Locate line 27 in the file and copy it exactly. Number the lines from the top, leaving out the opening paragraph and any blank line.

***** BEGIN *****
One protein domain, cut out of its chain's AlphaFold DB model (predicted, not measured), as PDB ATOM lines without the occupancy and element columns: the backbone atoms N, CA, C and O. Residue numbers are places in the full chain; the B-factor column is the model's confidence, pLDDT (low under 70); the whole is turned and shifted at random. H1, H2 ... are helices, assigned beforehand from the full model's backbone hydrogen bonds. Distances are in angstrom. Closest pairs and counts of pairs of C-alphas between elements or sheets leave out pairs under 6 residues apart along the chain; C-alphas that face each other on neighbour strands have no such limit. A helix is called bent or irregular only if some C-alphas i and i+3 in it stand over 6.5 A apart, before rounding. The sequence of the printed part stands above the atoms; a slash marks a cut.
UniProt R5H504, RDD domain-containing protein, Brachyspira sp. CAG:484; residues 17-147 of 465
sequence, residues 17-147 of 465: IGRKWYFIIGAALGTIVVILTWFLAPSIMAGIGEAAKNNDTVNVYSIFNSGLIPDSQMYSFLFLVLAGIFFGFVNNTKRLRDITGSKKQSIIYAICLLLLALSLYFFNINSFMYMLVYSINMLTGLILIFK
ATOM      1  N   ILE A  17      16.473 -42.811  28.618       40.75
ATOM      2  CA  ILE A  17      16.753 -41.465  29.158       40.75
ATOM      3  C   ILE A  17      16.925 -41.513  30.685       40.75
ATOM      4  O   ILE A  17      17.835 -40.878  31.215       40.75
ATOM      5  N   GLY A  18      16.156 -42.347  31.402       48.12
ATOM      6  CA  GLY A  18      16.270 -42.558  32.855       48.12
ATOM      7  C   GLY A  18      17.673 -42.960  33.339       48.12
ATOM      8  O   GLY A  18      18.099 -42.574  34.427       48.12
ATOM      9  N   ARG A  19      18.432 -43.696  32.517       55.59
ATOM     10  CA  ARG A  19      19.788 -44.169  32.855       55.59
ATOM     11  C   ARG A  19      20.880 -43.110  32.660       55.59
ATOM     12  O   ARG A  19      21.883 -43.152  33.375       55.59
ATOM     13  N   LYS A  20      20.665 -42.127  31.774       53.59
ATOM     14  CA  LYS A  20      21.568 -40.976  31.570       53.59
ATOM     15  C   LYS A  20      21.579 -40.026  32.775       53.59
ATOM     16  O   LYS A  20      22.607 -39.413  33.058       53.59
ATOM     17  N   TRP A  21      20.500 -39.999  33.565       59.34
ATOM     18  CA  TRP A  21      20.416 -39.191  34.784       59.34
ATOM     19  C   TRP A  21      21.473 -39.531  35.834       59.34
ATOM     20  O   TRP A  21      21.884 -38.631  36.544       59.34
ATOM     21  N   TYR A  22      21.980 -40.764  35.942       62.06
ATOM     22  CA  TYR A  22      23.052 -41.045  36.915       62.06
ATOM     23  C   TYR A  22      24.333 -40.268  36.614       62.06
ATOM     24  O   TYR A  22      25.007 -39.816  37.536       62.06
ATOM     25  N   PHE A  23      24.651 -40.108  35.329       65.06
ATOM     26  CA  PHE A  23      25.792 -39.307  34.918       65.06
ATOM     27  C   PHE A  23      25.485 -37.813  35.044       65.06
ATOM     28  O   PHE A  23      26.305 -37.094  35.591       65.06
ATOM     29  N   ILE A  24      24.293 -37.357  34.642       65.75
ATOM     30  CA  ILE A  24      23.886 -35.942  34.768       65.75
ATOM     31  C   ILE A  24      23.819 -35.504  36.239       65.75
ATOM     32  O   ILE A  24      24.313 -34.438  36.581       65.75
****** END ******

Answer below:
ATOM     25  N   PHE A  23      24.651 -40.108  35.329       65.06